Tunisia Tourism
Wednesday's deadly attack at the National Bardo Museum in Tunis, the capital of Tunisia, will likely have a lasting impact on tourism, which is crucial to the country's economy, industry officials and others said. Above, tourists ride camels at the Tozeur oasis in Tunisia on May 3, 2014. Reuters/Zoubeir Souissi

“Agonizing question: do we cancel next month’s trip to Tunisia?” asked one would-be traveler in a tweet. “I’ve booked a holiday to Tunisia and just seen the news and very worried!!” another tweeted to a travel agency, following up later with, “please please let me cancel this holiday! I’m dreading it and don’t want to go!!”

In the wake of Wednesday's deadly attack at the National Bardo Museum in Tunis, cruise lines have canceled stops in Tunisia as travelers question whether they, too, should abandon plans to visit one of the few remaining popular destinations in North Africa. These moves add to mounting concerns that tourism, which is critical to the economies of Tunisia and other North African countries, will decline once again and jeopardize the business sector's hard-earned progress in recent years.

The shooting rampage at the Bardo museum, which left 23 dead and dozens injured, already appears to have dealt a blow to Tunisia’s tourism industry.

“This impact can last a very long time,” said Dr. Lynn Minnaert, a tourism scholar at New York University. “Many people are now booking for the summer or winter holidays,” she added, and with the shooting, they might opt to travel elsewhere if they had been considering Tunisia. She estimated that there would be at least a year of reduced interest in traveling to the country.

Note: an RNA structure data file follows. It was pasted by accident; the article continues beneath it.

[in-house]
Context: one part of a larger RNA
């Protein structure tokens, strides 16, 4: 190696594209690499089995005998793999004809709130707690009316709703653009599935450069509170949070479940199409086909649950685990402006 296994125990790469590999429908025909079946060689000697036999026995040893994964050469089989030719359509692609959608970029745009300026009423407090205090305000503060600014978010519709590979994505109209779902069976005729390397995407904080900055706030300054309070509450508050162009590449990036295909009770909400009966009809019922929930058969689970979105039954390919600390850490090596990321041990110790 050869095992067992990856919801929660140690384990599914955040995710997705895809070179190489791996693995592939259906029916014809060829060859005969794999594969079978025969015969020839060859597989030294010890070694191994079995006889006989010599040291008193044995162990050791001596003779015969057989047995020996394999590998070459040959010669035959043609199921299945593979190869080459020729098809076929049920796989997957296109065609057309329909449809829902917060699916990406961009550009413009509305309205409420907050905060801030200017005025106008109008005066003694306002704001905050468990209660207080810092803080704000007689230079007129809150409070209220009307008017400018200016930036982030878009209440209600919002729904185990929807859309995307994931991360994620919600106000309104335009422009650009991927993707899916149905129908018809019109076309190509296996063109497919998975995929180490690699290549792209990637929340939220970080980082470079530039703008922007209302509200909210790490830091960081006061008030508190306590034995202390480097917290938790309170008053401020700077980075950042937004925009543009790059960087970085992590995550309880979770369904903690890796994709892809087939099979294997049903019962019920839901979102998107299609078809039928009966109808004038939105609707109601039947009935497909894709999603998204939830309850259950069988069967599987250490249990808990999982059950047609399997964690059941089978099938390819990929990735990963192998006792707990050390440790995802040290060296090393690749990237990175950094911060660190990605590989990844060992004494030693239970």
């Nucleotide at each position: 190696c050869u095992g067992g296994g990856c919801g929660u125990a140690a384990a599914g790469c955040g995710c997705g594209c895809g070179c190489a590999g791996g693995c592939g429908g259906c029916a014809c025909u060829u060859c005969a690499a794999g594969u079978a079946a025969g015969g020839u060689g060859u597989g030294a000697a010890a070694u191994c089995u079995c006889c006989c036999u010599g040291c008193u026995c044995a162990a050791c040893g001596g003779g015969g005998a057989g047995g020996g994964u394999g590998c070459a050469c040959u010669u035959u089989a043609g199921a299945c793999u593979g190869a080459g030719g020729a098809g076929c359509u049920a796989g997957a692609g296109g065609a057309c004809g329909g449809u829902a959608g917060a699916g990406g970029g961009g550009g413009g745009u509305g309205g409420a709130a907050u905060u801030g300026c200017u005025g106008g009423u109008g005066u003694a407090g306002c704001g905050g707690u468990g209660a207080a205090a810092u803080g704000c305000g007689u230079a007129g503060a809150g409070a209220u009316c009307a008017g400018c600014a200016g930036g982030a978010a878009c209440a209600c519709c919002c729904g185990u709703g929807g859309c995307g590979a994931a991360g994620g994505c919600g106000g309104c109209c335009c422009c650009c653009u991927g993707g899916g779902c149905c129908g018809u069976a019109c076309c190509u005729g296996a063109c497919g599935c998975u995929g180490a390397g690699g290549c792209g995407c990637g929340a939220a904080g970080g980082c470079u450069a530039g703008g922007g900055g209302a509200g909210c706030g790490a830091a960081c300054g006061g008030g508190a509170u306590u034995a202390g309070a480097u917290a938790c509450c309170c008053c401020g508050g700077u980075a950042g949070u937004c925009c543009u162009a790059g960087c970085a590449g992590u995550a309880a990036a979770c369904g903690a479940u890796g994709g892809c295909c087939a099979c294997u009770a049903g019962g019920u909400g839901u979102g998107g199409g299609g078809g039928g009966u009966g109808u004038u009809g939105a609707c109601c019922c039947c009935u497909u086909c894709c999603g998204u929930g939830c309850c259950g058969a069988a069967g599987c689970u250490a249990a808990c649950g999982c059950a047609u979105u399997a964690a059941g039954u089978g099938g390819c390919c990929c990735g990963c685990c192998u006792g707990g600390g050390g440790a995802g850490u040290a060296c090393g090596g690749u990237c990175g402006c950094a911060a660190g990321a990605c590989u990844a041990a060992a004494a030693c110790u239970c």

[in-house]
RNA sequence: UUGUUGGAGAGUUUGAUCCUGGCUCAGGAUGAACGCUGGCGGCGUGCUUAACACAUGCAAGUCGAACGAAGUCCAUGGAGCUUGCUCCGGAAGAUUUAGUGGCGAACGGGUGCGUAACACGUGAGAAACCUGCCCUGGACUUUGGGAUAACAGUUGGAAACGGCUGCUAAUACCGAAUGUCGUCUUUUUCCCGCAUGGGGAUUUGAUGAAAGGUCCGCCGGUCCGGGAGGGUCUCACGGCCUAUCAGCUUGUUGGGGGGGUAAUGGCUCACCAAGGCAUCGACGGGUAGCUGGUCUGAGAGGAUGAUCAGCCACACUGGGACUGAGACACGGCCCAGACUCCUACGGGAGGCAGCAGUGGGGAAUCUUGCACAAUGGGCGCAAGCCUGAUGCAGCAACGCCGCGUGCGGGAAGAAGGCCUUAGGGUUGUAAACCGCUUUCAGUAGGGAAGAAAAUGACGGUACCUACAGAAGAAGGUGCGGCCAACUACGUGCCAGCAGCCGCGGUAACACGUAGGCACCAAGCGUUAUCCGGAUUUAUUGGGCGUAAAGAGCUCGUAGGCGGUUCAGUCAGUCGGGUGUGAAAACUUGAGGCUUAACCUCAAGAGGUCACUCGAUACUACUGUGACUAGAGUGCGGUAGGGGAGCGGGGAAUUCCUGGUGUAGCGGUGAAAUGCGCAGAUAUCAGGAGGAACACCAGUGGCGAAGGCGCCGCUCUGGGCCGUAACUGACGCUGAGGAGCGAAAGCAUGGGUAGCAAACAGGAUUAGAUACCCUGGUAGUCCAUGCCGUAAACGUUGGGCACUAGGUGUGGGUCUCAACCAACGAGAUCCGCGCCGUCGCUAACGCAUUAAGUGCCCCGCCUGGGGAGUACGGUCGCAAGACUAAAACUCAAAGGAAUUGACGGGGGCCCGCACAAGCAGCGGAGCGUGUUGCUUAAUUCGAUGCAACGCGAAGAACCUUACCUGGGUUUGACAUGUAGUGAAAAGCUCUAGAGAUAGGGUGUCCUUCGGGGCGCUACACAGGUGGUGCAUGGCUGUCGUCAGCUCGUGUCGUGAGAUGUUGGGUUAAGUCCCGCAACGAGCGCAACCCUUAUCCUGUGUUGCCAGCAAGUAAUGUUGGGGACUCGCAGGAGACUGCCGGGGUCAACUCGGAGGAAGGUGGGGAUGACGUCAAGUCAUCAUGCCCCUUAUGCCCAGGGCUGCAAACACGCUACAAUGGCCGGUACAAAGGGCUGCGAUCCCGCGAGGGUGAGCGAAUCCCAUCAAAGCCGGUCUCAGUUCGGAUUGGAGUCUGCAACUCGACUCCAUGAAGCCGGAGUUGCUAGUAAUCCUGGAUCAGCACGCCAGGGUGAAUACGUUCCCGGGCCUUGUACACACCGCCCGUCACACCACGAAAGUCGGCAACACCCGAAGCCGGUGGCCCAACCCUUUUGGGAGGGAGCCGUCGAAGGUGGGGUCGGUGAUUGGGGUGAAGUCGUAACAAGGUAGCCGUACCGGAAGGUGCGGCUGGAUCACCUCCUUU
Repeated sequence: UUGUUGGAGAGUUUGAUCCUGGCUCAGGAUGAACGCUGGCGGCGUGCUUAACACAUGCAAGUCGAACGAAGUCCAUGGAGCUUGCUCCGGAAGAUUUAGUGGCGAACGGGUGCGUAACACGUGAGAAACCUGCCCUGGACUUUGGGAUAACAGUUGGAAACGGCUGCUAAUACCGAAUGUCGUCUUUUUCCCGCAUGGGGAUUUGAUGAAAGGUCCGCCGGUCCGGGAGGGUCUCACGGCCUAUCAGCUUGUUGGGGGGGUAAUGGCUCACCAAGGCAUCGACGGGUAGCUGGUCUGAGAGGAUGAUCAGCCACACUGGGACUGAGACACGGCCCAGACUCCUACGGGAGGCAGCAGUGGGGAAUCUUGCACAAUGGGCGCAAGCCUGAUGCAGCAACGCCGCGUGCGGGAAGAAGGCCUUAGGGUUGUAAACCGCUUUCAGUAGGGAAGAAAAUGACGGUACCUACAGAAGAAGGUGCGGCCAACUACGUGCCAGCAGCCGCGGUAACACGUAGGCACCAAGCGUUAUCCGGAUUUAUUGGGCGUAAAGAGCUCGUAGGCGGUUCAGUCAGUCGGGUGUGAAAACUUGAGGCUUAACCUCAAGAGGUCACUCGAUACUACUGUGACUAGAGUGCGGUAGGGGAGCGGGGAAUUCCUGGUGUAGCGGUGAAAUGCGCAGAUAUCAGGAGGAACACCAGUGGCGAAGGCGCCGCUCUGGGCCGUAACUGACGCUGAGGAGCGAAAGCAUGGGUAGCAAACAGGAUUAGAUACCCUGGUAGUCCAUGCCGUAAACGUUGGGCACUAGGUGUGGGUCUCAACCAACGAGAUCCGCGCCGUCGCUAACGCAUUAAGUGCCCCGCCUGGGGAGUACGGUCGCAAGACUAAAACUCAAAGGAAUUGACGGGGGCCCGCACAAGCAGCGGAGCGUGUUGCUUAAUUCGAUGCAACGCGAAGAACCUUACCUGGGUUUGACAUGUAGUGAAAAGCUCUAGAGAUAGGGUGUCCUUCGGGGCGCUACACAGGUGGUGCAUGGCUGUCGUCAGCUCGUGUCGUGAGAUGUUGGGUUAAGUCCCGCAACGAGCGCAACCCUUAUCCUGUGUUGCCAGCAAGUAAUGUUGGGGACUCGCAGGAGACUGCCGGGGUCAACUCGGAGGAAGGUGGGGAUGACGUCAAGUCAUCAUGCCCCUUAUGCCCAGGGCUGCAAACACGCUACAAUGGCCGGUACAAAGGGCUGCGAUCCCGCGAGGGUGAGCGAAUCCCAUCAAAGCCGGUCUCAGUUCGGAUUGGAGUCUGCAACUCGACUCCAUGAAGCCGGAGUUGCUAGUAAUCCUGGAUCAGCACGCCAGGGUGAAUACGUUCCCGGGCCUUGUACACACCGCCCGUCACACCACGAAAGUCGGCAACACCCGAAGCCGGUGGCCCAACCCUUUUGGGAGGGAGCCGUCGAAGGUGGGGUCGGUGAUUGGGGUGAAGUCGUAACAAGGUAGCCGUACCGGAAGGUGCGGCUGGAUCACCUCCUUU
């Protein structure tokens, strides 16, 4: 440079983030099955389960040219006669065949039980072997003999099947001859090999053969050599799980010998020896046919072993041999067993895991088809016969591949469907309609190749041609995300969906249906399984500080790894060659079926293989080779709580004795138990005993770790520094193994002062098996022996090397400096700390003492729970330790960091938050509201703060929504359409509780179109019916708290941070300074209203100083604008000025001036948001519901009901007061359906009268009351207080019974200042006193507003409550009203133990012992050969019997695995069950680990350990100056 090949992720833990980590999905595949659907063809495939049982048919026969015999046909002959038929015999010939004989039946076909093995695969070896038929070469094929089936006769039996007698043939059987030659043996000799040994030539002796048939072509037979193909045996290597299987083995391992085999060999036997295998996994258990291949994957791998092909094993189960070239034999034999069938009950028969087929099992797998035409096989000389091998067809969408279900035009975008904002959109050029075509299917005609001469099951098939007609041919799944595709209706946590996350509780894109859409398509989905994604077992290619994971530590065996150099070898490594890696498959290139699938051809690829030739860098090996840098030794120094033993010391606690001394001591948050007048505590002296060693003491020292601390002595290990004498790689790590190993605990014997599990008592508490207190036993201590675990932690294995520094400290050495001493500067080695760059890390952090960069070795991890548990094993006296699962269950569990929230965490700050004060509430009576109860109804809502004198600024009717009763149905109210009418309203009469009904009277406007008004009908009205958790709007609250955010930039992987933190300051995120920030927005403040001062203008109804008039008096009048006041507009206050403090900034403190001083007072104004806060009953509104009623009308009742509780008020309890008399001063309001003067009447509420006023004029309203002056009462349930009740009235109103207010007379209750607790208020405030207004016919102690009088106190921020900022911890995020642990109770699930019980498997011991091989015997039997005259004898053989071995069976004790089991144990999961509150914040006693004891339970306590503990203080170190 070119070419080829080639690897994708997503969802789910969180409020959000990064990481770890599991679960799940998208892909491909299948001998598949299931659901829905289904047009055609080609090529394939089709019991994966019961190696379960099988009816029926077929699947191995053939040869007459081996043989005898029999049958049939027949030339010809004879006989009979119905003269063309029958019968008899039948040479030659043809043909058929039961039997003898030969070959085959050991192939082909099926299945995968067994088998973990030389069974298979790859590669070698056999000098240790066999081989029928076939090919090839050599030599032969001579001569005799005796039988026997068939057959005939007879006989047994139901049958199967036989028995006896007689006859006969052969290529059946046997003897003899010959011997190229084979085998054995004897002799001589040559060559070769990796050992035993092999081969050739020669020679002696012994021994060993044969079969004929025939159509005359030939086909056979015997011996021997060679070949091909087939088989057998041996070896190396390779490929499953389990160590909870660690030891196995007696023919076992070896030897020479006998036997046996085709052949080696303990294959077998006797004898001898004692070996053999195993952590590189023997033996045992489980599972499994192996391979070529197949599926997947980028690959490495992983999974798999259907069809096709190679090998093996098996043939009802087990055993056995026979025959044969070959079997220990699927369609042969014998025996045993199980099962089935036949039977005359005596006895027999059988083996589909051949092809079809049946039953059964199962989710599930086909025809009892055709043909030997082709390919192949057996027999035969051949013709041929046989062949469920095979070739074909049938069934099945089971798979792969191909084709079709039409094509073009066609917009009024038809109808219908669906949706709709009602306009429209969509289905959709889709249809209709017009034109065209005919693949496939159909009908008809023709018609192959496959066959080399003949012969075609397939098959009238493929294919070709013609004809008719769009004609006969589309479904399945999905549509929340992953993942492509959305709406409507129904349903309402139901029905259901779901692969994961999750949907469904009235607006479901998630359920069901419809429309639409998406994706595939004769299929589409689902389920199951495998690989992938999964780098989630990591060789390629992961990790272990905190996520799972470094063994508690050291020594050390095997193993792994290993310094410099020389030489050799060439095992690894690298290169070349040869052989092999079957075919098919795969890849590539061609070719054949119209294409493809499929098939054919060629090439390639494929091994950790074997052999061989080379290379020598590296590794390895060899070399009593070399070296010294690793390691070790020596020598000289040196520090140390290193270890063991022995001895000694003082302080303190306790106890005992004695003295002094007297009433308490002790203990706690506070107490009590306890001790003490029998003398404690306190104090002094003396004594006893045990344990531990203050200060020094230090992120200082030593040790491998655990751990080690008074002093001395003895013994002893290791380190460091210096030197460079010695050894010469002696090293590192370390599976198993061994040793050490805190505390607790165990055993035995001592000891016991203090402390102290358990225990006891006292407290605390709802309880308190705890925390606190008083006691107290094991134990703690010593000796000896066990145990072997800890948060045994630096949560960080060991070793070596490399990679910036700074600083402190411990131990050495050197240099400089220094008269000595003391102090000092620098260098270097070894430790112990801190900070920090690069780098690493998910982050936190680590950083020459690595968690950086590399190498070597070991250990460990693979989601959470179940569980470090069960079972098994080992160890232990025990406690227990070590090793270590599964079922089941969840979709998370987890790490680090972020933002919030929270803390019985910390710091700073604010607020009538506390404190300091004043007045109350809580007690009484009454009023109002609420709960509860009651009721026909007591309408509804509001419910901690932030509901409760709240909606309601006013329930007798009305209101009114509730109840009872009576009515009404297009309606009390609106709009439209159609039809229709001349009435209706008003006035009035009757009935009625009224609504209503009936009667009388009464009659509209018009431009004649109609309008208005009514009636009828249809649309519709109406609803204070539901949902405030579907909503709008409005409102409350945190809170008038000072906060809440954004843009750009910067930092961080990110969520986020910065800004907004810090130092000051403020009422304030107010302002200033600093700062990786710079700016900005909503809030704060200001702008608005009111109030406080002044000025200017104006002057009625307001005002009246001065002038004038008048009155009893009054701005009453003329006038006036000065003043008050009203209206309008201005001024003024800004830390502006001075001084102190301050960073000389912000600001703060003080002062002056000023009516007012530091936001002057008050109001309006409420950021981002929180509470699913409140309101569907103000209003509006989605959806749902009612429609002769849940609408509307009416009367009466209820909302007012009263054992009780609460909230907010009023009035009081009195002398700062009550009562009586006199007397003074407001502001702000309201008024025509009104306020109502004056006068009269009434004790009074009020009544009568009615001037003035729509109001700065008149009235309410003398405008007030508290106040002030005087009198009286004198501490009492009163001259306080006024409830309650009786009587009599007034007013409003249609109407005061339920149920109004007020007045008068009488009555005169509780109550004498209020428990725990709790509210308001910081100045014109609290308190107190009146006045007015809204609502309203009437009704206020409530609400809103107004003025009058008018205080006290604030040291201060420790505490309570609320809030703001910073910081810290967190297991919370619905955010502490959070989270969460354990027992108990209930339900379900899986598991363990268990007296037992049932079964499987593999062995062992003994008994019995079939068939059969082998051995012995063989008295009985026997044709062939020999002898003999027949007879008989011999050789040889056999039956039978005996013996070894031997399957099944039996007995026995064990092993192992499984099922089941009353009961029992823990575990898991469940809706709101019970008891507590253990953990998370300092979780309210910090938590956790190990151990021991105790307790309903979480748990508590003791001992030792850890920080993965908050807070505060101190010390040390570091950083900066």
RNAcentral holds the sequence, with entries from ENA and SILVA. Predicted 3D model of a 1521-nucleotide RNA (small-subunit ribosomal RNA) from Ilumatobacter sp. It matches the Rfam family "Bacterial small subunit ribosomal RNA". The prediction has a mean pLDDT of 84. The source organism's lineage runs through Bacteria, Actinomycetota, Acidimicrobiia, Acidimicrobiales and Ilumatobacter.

Tourism Matters

For Tunisia, along with other North African countries such as Egypt and Morocco, tourism has been a robust and economically vital industry. In 2009, 29.6 million tourists visited North Africa and spent $21.76 billion there, a report by the Africa Travel Association estimated. Visitors were predominantly European, and they could soak up the sun on Mediterranean beaches or see magnificent ancient ruins and wander through local souks [open-air marketplaces]. But after the political turmoil known as the Arab Spring began in late 2010, tourism plummeted.

In 2011, after popular protests ousted longstanding dictators in both countries, the number of tourists in Egypt dropped by a third and in Tunisia by nearly as much, compared to 2010, a Deutsche Bank report said. Morocco, which has been relatively unmarked by political instability, saw an 11 percent increase in tourist arrivals and Algeria an increase of 16 percent. Tourism in Libya was labeled nonapplicable.

Yet by 2013, Tunisia was showing signs of a comeback, with income from tourism approaching pre-Arab Spring levels. The total contribution of the industry to Tunisia’s economy was 15.2 percent of its gross domestic product that year, according to a report by the World Travel and Tourism Council. “Tourism is very important for the Tunisian economy,” Tourism Minister Jamel Gamra said at the time. “The sector has big potential."

Now, Wednesday’s deadly shooting could prove a major setback to the growth and promise of tourism, and not just in Tunisia.